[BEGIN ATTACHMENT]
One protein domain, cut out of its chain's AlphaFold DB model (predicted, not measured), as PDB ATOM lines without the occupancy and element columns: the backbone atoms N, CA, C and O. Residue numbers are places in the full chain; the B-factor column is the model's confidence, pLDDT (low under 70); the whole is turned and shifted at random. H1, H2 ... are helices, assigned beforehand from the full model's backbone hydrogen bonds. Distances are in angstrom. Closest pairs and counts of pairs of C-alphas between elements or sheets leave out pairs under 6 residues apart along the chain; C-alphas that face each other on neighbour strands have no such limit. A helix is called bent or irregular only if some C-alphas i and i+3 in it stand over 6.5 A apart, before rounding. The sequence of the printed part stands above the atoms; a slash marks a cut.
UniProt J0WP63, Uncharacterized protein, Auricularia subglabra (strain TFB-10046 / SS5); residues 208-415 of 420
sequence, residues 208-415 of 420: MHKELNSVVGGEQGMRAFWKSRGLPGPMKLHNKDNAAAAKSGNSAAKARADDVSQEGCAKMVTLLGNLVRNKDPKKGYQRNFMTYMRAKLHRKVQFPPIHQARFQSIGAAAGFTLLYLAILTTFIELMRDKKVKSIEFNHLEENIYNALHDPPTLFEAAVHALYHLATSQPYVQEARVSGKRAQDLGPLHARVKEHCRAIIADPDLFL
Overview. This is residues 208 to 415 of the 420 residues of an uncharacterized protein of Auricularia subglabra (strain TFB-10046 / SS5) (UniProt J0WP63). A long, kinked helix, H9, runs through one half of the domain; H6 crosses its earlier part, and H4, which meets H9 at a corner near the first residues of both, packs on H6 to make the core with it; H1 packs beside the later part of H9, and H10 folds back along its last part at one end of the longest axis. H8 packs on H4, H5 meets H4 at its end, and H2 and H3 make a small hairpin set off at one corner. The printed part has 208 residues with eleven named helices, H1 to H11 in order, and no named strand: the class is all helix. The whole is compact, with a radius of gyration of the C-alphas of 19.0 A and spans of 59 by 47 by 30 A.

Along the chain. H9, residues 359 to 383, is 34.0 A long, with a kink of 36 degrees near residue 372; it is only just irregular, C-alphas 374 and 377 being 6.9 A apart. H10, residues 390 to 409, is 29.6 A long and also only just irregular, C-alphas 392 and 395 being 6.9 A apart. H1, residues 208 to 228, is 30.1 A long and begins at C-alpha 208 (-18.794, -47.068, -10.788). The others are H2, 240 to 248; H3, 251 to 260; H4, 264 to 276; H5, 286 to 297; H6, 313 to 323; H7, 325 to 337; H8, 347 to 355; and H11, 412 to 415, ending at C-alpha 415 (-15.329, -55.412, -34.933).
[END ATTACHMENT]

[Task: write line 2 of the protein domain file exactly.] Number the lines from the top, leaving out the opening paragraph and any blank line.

sequence, residues 208-415 of 420: MHKELNSVVGGEQGMRAFWKSRGLPGPMKLHNKDNAAAAKSGNSAAKARADDVSQEGCAKMVTLLGNLVRNKDPKKGYQRNFMTYMRAKLHRKVQFPPIHQARFQSIGAAAGFTLLYLAILTTFIELMRDKKVKSIEFNHLEENIYNALHDPPTLFEAAVHALYHLATSQPYVQEARVSGKRAQDLGPLHARVKEHCRAIIADPDLFL